The issue is that these actions do not happen automatically. Engaging in them first requires certain kinds of knowledge. Understanding our own memory capabilities and limitations is crucial to determine when these additional actions are needed. For instance, knowing if one struggles to recall the names of female colleagues when organizing an event, or often tends to automatically endorse the first memories that come to one’s mind, is essential for recognizing when extra effort is necessary to have better memories. However, it is not just knowledge about our individual memory abilities that is important; understanding the general workings of memory may also be crucial. 

Preliminary findings from an ongoing study I am conducting with psychologist Ryan Daley (Gordon College, US) and philosopher Kate Finley (Hope College, US), as part of a project supported by the Summer Seminars in Neuroscience and Philosophy (Duke University/Templeton World Charity Foundation), suggest that certain metaphors used to conceptualize memory may lead to misconceptions about how memory functions. 

The more people consider memory as akin to a hard drive, recording device, or mental time travel, the less likely they are to believe that memory can be biased and influence our decisions and actions towards others, potentially causing harm. While we are still researching whether these memory metaphors also impact memory performance, it is plausible that socially circulating concepts and beliefs about memory, internalized by individuals, also shape their processes of memory monitoring and control, as well as their beliefs and evaluations of their own memory abilities.

But knowledge alone is clearly insufficient. Engaging in mental or pragmatic actions to form better memories also requires certain virtues. Not only the epistemic virtue of seeking knowledge about one’s own memory and memory in general, but also, and more importantly, other epistemic virtues such as avoiding overconfidence in one’s memories, being open to revising one’s own memories, and being receptive to others’ perspectives on a shared past, among others. These virtues, which can collectively be termed mnemonic humility, as they all relate to recognizing the limitations and fallibility of memory, are essential for motivating mental and pragmatic actions in our pursuit of better memories.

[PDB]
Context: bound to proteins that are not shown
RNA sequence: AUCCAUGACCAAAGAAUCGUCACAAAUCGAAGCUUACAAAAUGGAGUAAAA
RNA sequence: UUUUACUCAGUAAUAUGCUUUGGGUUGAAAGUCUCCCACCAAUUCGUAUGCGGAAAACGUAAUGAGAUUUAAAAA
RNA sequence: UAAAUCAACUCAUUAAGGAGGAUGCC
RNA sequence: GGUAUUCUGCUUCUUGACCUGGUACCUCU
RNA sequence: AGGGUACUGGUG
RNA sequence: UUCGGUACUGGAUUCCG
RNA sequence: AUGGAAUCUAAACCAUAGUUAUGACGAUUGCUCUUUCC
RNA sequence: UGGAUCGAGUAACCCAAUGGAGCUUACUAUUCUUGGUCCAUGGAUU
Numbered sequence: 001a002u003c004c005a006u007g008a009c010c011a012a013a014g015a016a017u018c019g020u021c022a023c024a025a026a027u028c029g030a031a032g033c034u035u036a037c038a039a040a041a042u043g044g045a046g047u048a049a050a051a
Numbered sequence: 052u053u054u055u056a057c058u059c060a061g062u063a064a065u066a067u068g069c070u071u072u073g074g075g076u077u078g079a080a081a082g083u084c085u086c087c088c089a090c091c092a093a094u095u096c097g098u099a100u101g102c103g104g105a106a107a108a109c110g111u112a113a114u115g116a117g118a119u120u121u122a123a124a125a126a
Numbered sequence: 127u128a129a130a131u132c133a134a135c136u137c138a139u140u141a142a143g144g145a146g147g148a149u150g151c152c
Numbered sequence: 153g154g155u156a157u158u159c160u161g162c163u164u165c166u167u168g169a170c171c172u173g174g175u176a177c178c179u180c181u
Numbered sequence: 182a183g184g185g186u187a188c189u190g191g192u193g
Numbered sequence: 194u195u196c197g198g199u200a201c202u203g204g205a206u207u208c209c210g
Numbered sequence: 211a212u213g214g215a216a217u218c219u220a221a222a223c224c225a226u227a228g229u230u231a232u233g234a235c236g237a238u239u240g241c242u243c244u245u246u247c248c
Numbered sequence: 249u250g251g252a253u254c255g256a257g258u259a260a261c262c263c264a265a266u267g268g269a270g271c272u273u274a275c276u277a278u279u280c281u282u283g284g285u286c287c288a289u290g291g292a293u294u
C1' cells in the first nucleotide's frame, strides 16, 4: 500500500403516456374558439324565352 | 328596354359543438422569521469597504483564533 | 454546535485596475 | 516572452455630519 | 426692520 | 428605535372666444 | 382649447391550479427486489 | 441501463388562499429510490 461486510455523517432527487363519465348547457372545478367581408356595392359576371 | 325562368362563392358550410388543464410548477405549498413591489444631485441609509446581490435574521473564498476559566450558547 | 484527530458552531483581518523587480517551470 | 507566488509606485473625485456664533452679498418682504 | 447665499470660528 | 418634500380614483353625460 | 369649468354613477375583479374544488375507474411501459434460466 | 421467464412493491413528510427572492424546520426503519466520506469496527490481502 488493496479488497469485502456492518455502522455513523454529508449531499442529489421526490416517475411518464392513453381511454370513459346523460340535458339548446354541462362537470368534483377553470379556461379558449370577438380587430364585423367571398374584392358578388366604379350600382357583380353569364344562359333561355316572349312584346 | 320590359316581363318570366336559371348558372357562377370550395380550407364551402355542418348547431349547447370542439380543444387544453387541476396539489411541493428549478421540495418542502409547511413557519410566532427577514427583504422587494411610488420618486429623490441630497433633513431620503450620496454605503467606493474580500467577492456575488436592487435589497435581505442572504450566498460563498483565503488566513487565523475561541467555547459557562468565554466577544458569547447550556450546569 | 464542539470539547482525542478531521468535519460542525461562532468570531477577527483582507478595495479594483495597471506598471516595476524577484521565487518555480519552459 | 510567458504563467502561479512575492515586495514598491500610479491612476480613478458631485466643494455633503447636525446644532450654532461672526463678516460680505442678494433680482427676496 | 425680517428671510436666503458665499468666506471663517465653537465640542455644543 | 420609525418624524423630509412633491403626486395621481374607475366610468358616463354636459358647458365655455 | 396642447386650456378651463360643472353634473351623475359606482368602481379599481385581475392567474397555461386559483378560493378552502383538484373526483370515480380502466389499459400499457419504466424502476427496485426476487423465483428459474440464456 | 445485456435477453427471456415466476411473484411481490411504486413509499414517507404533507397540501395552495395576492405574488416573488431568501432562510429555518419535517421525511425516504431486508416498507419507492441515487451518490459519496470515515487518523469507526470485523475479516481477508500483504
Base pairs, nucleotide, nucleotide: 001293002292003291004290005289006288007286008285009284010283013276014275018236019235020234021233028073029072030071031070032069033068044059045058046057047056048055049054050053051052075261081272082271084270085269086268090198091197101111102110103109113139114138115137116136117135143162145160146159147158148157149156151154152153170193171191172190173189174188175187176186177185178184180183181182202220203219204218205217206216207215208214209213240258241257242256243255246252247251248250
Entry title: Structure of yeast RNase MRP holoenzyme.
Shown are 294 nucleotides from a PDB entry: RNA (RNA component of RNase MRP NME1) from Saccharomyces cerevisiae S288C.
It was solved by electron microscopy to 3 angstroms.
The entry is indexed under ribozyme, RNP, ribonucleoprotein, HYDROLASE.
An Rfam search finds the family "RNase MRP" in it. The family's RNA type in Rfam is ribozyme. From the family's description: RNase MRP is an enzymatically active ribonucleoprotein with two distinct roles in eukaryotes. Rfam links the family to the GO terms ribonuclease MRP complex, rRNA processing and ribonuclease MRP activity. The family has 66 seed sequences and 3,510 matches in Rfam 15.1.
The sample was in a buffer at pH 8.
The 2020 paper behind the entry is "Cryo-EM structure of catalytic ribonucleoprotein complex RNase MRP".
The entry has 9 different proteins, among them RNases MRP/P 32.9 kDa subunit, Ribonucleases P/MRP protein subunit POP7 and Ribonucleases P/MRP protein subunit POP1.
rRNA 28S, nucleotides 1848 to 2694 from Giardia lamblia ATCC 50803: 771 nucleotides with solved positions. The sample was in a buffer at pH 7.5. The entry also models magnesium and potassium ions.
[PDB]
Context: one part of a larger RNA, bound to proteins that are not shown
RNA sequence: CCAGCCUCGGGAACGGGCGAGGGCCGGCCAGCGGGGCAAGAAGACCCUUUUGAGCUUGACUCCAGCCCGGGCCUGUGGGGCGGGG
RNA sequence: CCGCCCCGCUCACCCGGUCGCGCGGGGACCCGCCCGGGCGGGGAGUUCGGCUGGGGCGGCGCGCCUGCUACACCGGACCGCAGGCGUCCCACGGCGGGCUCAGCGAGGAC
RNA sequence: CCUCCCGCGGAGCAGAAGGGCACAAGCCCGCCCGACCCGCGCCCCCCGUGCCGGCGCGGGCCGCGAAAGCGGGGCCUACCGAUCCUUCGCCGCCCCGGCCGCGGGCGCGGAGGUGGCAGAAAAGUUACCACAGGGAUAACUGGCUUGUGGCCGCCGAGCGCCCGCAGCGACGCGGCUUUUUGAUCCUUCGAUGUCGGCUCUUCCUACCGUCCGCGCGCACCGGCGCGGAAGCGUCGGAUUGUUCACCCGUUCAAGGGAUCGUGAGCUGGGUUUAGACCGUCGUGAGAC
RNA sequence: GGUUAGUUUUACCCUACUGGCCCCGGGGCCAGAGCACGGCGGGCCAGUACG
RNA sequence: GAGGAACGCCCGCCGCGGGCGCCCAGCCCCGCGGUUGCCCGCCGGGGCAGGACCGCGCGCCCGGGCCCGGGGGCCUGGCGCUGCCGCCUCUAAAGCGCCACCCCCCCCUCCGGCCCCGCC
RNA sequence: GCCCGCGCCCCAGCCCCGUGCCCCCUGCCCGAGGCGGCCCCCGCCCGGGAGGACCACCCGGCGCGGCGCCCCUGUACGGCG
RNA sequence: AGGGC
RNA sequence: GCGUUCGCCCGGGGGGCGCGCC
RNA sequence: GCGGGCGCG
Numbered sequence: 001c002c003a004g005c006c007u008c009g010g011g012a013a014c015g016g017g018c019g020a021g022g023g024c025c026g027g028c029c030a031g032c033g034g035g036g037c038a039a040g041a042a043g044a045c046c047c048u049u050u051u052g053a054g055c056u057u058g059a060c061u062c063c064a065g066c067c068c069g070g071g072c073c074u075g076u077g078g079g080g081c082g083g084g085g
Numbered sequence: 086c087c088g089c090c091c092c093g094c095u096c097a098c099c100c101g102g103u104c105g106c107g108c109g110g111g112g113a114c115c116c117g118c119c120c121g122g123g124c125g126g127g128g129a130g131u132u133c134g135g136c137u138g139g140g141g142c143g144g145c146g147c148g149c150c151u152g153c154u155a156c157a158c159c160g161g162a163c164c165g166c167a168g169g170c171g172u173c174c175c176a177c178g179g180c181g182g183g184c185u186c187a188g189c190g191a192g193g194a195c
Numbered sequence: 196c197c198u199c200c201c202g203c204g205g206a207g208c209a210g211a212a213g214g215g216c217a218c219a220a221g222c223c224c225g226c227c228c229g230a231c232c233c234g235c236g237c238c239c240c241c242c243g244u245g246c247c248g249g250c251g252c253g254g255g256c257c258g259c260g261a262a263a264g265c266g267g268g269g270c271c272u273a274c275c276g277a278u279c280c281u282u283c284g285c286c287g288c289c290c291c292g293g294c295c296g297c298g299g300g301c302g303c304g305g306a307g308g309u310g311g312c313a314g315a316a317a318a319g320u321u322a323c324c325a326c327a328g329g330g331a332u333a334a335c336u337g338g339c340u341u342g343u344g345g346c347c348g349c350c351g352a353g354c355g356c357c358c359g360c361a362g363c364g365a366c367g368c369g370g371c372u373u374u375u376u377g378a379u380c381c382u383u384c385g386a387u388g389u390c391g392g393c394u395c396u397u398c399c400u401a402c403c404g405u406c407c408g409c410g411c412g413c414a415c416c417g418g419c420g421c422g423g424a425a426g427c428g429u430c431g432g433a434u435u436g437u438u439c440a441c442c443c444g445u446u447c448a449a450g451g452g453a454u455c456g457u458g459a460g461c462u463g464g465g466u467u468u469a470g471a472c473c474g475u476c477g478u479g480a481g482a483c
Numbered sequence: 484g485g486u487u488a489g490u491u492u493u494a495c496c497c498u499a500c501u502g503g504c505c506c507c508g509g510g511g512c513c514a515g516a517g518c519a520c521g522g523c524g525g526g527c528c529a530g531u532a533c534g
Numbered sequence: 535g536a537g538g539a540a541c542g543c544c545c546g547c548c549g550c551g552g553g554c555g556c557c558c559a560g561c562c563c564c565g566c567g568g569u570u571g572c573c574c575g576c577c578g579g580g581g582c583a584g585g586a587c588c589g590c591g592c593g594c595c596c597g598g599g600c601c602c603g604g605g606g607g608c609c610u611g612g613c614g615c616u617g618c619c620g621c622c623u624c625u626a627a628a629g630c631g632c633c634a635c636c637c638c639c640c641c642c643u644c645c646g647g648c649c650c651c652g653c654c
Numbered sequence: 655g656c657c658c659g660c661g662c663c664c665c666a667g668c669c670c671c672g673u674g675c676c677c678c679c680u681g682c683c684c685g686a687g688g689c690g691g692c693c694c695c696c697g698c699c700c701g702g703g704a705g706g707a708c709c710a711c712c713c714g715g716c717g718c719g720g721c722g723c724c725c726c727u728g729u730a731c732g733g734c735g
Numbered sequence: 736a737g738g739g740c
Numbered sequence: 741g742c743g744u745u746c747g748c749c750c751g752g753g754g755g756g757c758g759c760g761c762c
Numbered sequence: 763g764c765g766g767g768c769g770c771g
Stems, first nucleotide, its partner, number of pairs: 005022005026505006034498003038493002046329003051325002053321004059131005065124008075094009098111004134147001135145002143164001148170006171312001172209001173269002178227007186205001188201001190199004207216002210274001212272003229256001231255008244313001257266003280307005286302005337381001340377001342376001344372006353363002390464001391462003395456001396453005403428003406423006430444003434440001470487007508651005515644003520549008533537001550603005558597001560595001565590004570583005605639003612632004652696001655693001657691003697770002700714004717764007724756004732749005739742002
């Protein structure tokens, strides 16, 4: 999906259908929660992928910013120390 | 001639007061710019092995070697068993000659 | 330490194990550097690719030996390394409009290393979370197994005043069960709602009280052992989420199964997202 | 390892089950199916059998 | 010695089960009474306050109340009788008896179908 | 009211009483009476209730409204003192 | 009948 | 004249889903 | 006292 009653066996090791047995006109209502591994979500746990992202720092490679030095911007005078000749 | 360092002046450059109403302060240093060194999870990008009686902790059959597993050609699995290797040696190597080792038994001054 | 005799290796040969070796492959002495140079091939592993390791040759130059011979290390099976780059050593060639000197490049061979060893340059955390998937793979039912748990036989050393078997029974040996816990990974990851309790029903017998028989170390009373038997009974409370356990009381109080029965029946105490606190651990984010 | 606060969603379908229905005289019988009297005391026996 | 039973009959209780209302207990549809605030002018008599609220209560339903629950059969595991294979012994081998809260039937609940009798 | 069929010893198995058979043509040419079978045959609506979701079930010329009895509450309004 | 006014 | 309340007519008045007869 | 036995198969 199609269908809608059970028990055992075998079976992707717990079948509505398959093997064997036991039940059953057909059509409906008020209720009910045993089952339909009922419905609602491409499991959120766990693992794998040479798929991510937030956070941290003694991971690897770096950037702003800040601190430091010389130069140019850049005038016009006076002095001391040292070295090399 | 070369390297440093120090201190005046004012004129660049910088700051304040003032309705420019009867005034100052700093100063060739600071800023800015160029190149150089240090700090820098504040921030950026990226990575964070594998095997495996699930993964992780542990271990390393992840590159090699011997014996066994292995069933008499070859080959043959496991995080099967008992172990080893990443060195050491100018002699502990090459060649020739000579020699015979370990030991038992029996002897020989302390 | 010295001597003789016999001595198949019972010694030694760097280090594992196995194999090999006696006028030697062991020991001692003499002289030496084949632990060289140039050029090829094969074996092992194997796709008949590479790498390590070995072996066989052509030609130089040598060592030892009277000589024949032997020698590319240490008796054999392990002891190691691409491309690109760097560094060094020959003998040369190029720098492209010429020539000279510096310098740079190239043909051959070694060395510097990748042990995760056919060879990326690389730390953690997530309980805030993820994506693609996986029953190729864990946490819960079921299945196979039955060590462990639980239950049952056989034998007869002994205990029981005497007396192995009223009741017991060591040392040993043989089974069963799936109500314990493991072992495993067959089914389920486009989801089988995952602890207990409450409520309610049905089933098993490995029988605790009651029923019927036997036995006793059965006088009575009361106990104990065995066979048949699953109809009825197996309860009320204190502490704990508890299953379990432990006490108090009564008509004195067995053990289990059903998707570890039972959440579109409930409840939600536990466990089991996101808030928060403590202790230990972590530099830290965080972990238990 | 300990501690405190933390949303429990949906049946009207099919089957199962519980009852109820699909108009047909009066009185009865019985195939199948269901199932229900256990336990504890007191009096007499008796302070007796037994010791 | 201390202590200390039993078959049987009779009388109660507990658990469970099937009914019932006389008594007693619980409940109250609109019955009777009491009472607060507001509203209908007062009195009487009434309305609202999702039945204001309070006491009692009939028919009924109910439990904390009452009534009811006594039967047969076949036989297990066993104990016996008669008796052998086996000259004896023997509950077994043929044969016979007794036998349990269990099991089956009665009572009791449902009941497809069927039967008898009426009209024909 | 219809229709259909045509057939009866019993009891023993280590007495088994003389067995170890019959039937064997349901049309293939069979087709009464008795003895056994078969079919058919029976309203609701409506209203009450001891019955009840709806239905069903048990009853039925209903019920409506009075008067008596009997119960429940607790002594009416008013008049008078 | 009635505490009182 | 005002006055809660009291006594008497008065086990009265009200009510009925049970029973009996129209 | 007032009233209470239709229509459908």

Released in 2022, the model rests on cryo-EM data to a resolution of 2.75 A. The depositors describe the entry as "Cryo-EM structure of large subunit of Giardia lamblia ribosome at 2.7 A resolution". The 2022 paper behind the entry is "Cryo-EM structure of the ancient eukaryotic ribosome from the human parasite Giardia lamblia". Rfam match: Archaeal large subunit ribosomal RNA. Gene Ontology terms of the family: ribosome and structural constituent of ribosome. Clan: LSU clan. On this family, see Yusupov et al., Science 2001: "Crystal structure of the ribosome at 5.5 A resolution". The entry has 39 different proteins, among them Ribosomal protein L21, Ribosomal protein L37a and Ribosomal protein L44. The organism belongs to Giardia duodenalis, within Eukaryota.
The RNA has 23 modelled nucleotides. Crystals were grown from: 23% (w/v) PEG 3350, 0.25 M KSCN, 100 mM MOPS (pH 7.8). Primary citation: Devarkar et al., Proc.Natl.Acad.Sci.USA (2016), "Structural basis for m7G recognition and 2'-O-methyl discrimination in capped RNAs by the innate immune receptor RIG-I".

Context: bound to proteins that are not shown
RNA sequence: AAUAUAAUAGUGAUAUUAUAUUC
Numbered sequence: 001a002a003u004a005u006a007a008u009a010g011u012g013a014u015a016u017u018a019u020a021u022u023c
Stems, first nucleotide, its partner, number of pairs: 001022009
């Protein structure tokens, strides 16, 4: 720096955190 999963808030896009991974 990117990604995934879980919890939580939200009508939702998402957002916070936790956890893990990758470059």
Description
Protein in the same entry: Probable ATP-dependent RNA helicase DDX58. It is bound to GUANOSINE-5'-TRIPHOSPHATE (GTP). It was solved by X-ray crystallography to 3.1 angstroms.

Virtue and knowledge appear to be deeply intertwined in memory enhancement. Neither is alone sufficient, but both are indispensable. As they enable us to exert some degree of control over our memory processes after encoding, we can be held responsible for misremembering and forgetting, in a twofold sense. Memories can be attributed to individuals since they are, at least in part, reflections of their agency and values, and thus, of their selves. Therefore, it is reasonable to expect that individuals would be held accountable for their erroneous, distorted memories, and memory omissions.

This is certainly an imperfect duty, meaning that “we cannot simply ignore it, but we are not obliged to dedicate all our time and resources to it” (Zheng 2016, p. 73). It also ultimately relies on people’s good intentions, which are grounded in moral values such as equality, justice, and inclusion, and perhaps even a sense of caring towards others, including strangers. A person who is racist, misogynistic, or narcissistic will never engage in these additional metacognitive actions because they lack the inherent motivation: to be fair, inclusive, and compassionate towards others. They may even deliberately suppress a memory if a female name spontaneously comes to mind (see this). Fortunately, there are individuals out there, including within academia, who possess good intentions. As I have attempted to demonstrate, these individuals are also morally responsible for remembering better and more inclusively.